This Kitchenaid honey oat bread recipe is adapted from the cookbook that came with my mixer. The oats add body and texture, so the bread can hold up to mayo, a big stack of cold cuts, or even just some plain old peanut butter and jelly. It also makes wonderful cinnamon toast. And, the honey adds a touch of sweetness.
The only problem with the recipe in the book is that it’s for two loaves. The bread is delicious, but this is a “single serving” blog, so two loaves is too much.
So, I’ve altered it to make just one loaf of honey oat bread. I also used instant yeast (and adjusted the quantities) to speed things up a bit. And, because I discovered that a big bag of instant yeast is a much better value than a few little packets of the regular kind!
The original recipe in the Kitchenaid cookbook calls for quick oats, which are simply ordinary oats that have been ground up. Grinding makes the oats smaller (obviously) so they cook faster. Don’t worry if you don’t have them (neither did I). That is easily fixed by taking some standard rolled oats, popping them in the mini-chopper, or a food processor, and grinding them for a few seconds. You can do this when you make oatmeal too. Then you have oatmeal in a lot less time.
As noted in the recipe, you can add an egg white to the water glaze for a shinier crust. I was low on eggs, so I didn’t bother.
Tip: Rinse the measuring cup with water before you measure out the honey. That way, it won’t stick and will pour out easily.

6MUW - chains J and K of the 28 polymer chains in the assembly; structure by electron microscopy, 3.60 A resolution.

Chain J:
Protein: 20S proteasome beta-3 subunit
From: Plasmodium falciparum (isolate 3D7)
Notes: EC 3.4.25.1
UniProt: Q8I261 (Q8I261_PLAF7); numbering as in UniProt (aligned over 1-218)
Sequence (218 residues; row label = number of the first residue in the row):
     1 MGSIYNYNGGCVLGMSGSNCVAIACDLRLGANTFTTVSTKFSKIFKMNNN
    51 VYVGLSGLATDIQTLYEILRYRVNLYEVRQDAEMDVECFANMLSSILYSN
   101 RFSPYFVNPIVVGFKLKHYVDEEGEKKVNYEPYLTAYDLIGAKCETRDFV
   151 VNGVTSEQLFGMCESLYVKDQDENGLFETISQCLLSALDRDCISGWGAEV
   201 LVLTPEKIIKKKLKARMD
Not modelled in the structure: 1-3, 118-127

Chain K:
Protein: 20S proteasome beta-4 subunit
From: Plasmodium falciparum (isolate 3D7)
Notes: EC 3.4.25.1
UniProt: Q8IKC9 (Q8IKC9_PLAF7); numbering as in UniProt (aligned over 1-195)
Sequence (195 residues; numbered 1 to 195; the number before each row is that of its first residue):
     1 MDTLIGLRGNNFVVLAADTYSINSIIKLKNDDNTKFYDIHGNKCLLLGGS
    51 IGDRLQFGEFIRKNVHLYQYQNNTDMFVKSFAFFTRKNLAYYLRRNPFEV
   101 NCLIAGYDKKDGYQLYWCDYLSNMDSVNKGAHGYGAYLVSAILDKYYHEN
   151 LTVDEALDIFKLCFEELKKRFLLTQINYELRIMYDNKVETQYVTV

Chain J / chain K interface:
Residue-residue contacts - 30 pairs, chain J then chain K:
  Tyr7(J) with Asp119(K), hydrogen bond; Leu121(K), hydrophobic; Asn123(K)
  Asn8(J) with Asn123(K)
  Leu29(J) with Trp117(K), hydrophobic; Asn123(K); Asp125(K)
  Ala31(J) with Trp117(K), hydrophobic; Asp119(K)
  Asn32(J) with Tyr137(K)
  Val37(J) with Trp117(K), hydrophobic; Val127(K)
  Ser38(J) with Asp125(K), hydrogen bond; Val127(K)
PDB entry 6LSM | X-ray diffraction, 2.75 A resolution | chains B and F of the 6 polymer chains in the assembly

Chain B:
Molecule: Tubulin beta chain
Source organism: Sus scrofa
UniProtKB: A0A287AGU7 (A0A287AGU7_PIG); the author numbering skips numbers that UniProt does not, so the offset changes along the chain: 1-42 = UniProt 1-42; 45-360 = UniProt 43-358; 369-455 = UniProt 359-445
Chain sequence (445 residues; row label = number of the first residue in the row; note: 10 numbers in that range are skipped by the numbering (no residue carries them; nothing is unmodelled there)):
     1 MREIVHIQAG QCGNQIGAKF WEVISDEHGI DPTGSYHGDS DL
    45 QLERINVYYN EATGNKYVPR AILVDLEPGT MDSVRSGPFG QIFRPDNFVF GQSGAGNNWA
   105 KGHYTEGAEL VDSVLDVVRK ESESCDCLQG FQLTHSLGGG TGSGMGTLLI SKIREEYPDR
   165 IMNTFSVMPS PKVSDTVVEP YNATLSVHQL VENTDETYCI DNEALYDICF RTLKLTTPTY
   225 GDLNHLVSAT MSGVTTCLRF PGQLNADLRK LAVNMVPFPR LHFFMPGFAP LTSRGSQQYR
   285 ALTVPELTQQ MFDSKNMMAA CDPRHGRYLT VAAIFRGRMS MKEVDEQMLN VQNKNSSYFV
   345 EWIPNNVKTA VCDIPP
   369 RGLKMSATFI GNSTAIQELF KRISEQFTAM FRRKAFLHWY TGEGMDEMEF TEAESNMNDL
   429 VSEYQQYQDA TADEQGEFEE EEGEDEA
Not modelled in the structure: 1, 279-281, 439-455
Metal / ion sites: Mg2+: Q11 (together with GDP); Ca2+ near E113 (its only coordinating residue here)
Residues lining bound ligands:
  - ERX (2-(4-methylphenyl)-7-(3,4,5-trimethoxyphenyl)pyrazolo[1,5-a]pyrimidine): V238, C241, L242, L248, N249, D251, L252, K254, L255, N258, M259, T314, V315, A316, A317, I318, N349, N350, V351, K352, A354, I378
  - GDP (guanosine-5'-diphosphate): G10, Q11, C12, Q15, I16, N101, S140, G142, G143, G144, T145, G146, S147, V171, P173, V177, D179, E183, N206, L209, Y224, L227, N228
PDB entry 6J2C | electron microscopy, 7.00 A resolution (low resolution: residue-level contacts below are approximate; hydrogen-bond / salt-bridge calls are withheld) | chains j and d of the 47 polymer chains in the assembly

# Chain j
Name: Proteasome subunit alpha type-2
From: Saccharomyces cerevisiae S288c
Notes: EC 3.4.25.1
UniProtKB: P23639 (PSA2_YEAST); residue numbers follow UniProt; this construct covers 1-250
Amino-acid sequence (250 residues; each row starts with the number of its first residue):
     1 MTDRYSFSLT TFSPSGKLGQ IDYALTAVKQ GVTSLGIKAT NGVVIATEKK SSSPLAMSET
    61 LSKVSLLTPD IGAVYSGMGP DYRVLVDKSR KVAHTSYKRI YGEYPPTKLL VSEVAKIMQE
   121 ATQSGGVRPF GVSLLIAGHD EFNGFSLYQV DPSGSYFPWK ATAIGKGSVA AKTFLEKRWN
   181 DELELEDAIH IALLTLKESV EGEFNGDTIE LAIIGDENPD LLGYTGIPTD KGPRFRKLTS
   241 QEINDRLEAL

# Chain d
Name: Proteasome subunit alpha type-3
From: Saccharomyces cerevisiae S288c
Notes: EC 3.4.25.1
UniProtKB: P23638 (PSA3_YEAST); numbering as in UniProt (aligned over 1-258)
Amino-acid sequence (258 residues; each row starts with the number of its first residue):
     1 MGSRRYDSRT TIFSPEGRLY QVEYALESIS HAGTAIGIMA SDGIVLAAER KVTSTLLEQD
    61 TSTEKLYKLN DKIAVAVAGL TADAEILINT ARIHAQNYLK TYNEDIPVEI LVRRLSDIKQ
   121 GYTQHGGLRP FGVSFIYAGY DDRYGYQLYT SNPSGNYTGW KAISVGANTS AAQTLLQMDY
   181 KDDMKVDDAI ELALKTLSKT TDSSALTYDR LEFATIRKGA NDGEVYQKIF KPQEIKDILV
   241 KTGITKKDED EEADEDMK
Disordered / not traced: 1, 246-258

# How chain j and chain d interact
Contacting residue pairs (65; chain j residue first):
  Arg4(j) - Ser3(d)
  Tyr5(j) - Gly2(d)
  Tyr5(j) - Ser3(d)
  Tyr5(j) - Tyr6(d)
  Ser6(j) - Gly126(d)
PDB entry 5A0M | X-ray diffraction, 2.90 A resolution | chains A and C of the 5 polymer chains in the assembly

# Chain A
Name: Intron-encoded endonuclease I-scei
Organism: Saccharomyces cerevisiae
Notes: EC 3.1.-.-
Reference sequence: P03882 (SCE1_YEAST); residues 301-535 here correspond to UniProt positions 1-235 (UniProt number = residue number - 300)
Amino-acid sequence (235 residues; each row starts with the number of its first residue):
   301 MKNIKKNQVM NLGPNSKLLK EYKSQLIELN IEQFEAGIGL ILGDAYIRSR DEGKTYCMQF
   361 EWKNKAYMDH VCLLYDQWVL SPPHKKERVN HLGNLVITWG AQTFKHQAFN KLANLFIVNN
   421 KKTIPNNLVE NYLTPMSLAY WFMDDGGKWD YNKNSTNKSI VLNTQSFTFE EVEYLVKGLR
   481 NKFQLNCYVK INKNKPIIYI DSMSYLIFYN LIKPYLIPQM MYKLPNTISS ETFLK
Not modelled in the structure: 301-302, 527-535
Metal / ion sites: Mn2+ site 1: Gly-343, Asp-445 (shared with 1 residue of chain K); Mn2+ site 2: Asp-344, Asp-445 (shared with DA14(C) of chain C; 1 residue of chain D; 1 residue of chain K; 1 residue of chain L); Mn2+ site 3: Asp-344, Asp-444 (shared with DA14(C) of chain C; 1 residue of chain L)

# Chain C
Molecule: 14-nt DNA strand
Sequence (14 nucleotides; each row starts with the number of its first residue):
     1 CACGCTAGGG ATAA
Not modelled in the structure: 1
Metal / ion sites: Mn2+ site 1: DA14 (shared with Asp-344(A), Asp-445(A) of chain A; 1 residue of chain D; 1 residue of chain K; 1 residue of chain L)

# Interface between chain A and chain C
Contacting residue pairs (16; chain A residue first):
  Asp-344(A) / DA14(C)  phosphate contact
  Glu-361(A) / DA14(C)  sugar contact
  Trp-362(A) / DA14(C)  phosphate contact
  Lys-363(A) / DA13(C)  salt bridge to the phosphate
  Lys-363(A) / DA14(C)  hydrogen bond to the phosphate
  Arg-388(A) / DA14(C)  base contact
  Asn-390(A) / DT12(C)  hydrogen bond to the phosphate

Tools and Ingredients for this Recipe
I just love this pan. I know, in love with a pan?! What? But it’s wonderful. There’s no coating, but the food pops right out. It’s super-easy to clean (and I love cooking, but hate the cleanup). Whatever I use it for: sandwich bread, apple bread, banana bread, meatloaf it wipes right up. Still looks brand new too.
It was the pie that did it. Last Thanksgiving, my brother insisted I make apple pie (which I did). But getting that dough off the counter was a real pain. I told him that going forward I wanted a bench scraper. This little wonder tool picks the dough right up off the counter. You don’t get messy, and you can grab every bit of it. Works for moving chopped veggies from the cutting board to a pot too.
A great, and much more budget-friendly, alternative to those tiny packets. Those things cost a fortune (over a dollar each), and only make three loaves. This large bag lasts for months and months. I keep it in the freezer (so it stays fresher longer). There’s another bonus: it’s instant yeast. That means it starts working right away. You don’t have to wait for it to dissolve.
J.K. Adams FRP-1 Maple French Rolling Pin
Most rolling pins are short and chunky. This one is long and has tapered ends. It’s a lot easier to handle and roll out your bread dough. I find it’s also easier to hold on to when my hands are floury and requires less pressure.
More Kitchenaid Bread Recipes
If you’re nervous about making bread, start with this one. It’s super simple. There are only five ingredients to worry about, and you don’t have to shape it.
Just as moist and tender as the bread in a package. The secret is adding potatoes. The extra starch attracts moisture, so the bread is softer and more tender. That also makes it easier to shape, so your bread will both taste and look better.
A whole page full of bread making tips and recipes, including challah, French bread, Italian bread, and sandwich bread.
Crusty bread is great, but sometimes you need something better suited to a sandwich. This is just the thing. It’s soft, rises well, and holds up to meat, tuna, and PBJ.
Challah is traditionally served on Friday nights, as part of the Sabbath meal. The usual version is long and braided. However, for the High Holidays (Rosh Hashanah and Yom Kippur) we make them round to symbolize the fact that the years go around and around, repeating the seasons.